Data used in Study 1 of the paper "On the Determinants of Other-Regarding Behavior: Field Tests of the Moral Foundations Questionnaire" by O'Grady, Vandegrift, Wolek and Burr. The dataset connects an individual's responses to the Moral Foundations Questionnaire with their decision to return a follow-up survey. Data were manually entered from paper surveys. We recruited 397 undergraduate students (45% female) of mostly business school majors across 18 undergraduate class sections at a mid-sized public college in the eastern U.S. Of these 397 students, 17 opted out of the study. This dataset includes the 380 individuals in the survey, of which 22 returned incomplete questionnaires and 21 failed attention check questions resulting in a final sample of 337 students.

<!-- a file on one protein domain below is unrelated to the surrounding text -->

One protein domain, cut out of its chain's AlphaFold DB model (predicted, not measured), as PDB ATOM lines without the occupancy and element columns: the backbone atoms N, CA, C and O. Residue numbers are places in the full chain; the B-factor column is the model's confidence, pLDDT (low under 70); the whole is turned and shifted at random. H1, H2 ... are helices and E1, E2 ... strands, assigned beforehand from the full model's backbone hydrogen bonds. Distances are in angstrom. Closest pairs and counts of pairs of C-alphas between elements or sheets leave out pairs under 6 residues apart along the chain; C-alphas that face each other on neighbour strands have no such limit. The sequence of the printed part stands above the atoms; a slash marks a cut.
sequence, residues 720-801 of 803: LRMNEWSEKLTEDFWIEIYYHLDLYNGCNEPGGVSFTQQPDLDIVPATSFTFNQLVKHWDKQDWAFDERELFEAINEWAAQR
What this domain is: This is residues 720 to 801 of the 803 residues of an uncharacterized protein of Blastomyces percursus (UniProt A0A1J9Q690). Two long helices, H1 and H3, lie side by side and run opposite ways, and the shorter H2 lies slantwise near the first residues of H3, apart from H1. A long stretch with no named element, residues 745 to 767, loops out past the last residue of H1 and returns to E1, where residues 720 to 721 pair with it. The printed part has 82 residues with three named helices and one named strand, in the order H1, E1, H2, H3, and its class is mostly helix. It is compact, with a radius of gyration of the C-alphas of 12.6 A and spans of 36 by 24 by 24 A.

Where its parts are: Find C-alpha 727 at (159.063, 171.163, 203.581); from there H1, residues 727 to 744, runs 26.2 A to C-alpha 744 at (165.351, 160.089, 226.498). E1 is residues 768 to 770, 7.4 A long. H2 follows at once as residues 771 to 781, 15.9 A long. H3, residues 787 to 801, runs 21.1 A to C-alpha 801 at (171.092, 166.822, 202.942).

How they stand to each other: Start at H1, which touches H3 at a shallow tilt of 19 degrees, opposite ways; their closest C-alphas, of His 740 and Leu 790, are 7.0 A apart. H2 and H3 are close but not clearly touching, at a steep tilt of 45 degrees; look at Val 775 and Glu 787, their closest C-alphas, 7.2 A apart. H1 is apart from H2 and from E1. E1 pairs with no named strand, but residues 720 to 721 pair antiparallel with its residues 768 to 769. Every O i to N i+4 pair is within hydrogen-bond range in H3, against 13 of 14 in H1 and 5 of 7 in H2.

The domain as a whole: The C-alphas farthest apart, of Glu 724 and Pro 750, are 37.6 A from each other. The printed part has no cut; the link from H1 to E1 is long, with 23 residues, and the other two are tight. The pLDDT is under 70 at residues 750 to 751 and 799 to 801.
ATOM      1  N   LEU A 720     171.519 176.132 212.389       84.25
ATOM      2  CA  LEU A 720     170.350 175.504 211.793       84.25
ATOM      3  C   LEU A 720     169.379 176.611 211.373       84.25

Contributors:Campbell, Lorne, Balzarini, Rhonda N., Kohut, Taylor, Dobson, Kiersten, Hahn, Christian M., Moroz, Sarah E., Stanton, Sarah C.E.
Across three studies, Murray, Rose, Bellavia, Holmes, and Kusche (2002) found that low self-esteem individuals responded in a negative manner compared to those high in self-esteem in the face of relationship threat, perceiving their partners and relationships less positively. This was the first empirical support for the hypothesized dynamics of a dependency regulation perspective, and has had a significant impact on the field of relationship science. In the present research, we sought to reproduce the methods and procedures of Study 3 of Murray et al. (2002) to further test the two-way interaction between individual differences in self-esteem and situational relationship threat. Manipulation check effects replicated the original study, but no interaction between self-esteem and experimental condition was observed for any primary study outcomes.